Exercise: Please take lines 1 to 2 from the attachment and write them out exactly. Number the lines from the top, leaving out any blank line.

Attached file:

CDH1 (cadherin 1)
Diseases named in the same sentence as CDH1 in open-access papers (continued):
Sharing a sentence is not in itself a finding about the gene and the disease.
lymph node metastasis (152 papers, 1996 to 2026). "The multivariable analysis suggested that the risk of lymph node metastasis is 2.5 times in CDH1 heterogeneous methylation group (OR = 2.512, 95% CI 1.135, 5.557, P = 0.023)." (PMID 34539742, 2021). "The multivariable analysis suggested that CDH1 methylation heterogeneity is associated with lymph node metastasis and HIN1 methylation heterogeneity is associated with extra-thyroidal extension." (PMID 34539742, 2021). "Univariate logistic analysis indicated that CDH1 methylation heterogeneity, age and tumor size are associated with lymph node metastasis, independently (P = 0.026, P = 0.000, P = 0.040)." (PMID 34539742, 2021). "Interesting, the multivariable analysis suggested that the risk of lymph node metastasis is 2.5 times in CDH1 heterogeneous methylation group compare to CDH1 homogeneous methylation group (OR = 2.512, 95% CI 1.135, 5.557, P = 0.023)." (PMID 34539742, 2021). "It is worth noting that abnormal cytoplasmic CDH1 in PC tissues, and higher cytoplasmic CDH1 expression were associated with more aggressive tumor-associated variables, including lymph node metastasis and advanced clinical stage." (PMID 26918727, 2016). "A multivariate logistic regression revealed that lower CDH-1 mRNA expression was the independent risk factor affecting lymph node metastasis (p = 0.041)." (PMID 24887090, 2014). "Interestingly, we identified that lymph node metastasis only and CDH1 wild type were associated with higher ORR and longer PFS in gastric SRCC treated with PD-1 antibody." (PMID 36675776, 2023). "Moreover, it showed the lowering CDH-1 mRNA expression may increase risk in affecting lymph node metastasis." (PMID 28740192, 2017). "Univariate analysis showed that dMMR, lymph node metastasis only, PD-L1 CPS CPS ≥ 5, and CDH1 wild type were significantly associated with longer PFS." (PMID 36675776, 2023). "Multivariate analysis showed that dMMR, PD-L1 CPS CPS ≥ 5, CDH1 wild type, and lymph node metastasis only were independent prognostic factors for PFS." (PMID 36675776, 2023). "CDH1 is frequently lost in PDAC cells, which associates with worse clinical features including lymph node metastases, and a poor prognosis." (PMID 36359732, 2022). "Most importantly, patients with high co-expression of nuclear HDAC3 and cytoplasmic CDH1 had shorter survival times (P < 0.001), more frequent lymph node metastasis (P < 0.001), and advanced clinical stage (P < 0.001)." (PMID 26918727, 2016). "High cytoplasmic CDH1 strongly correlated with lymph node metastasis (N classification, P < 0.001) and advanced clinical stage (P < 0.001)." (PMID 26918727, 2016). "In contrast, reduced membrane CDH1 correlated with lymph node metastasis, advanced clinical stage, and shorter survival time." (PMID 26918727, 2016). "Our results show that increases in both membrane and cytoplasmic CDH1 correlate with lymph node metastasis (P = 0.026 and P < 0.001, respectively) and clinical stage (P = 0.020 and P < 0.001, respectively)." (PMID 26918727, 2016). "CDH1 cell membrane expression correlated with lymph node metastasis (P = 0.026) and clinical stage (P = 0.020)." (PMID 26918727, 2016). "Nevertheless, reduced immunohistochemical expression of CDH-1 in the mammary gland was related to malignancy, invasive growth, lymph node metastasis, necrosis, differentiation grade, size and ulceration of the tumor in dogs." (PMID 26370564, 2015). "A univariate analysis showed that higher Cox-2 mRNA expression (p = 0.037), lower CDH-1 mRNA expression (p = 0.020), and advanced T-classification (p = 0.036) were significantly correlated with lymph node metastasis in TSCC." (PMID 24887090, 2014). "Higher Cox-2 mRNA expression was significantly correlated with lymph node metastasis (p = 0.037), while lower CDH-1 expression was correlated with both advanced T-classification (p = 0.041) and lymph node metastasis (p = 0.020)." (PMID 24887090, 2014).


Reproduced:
CDH1 (cadherin 1)
Diseases named in the same sentence as CDH1 in open-access papers (continued):